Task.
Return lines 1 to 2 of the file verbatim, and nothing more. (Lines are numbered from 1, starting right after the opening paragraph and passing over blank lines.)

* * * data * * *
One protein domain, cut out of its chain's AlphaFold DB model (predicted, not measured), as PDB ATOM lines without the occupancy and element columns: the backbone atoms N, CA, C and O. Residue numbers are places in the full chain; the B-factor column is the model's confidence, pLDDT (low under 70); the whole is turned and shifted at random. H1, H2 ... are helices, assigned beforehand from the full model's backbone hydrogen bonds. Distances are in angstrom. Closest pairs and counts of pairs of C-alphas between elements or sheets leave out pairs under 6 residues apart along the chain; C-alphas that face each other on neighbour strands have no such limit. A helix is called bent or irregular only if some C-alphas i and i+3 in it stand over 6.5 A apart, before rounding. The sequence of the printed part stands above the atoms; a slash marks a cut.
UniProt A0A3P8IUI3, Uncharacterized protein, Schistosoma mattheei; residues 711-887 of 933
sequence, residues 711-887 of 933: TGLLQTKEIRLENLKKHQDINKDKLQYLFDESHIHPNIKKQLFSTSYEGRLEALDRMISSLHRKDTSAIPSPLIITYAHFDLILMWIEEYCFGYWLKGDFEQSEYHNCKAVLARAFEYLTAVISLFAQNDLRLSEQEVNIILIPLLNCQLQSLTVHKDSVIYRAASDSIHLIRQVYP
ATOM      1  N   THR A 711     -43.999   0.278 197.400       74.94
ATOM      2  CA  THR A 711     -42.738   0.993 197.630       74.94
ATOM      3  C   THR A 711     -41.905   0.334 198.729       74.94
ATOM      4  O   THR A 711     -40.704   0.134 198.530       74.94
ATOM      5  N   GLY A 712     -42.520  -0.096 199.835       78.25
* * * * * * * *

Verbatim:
UniProt A0A3P8IUI3, Uncharacterized protein, Schistosoma mattheei; residues 711-887 of 933
sequence, residues 711-887 of 933: TGLLQTKEIRLENLKKHQDINKDKLQYLFDESHIHPNIKKQLFSTSYEGRLEALDRMISSLHRKDTSAIPSPLIITYAHFDLILMWIEEYCFGYWLKGDFEQSEYHNCKAVLARAFEYLTAVISLFAQNDLRLSEQEVNIILIPLLNCQLQSLTVHKDSVIYRAASDSIHLIRQVYP